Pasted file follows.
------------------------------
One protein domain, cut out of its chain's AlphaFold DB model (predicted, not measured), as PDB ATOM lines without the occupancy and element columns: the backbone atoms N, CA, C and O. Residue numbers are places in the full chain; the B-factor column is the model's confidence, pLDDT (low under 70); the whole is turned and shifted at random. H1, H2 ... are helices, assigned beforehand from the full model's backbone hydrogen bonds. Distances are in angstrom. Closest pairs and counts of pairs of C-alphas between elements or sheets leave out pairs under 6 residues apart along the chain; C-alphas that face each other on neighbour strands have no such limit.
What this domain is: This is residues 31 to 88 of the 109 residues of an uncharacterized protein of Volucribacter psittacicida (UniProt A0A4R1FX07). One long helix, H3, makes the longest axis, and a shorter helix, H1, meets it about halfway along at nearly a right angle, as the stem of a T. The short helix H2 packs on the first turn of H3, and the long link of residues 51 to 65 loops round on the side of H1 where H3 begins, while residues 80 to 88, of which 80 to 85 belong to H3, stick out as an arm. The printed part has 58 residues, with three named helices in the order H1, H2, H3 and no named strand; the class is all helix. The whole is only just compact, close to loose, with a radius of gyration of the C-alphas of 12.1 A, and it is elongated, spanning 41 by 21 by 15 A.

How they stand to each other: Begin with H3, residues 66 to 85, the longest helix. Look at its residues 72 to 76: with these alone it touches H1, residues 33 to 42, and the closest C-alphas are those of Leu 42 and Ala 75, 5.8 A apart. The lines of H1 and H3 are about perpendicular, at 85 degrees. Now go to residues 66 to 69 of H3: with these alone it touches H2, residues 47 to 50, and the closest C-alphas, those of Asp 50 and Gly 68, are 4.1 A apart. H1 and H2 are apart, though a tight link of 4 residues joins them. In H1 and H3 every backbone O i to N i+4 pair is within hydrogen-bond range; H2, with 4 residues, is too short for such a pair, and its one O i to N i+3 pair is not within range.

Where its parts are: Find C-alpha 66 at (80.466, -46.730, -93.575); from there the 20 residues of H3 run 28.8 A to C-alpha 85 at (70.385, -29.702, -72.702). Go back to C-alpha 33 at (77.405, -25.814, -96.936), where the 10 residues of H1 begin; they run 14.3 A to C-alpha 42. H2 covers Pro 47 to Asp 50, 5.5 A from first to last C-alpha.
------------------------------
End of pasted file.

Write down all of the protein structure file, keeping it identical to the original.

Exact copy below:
One protein domain, cut out of its chain's AlphaFold DB model (predicted, not measured), as PDB ATOM lines without the occupancy and element columns: the backbone atoms N, CA, C and O. Residue numbers are places in the full chain; the B-factor column is the model's confidence, pLDDT (low under 70); the whole is turned and shifted at random. H1, H2 ... are helices, assigned beforehand from the full model's backbone hydrogen bonds. Distances are in angstrom. Closest pairs and counts of pairs of C-alphas between elements or sheets leave out pairs under 6 residues apart along the chain; C-alphas that face each other on neighbour strands have no such limit.
What this domain is: This is residues 31 to 88 of the 109 residues of an uncharacterized protein of Volucribacter psittacicida (UniProt A0A4R1FX07). One long helix, H3, makes the longest axis, and a shorter helix, H1, meets it about halfway along at nearly a right angle, as the stem of a T. The short helix H2 packs on the first turn of H3, and the long link of residues 51 to 65 loops round on the side of H1 where H3 begins, while residues 80 to 88, of which 80 to 85 belong to H3, stick out as an arm. The printed part has 58 residues, with three named helices in the order H1, H2, H3 and no named strand; the class is all helix. The whole is only just compact, close to loose, with a radius of gyration of the C-alphas of 12.1 A, and it is elongated, spanning 41 by 21 by 15 A.

How they stand to each other: Begin with H3, residues 66 to 85, the longest helix. Look at its residues 72 to 76: with these alone it touches H1, residues 33 to 42, and the closest C-alphas are those of Leu 42 and Ala 75, 5.8 A apart. The lines of H1 and H3 are about perpendicular, at 85 degrees. Now go to residues 66 to 69 of H3: with these alone it touches H2, residues 47 to 50, and the closest C-alphas, those of Asp 50 and Gly 68, are 4.1 A apart. H1 and H2 are apart, though a tight link of 4 residues joins them. In H1 and H3 every backbone O i to N i+4 pair is within hydrogen-bond range; H2, with 4 residues, is too short for such a pair, and its one O i to N i+3 pair is not within range.

Where its parts are: Find C-alpha 66 at (80.466, -46.730, -93.575); from there the 20 residues of H3 run 28.8 A to C-alpha 85 at (70.385, -29.702, -72.702). Go back to C-alpha 33 at (77.405, -25.814, -96.936), where the 10 residues of H1 begin; they run 14.3 A to C-alpha 42. H2 covers Pro 47 to Asp 50, 5.5 A from first to last C-alpha.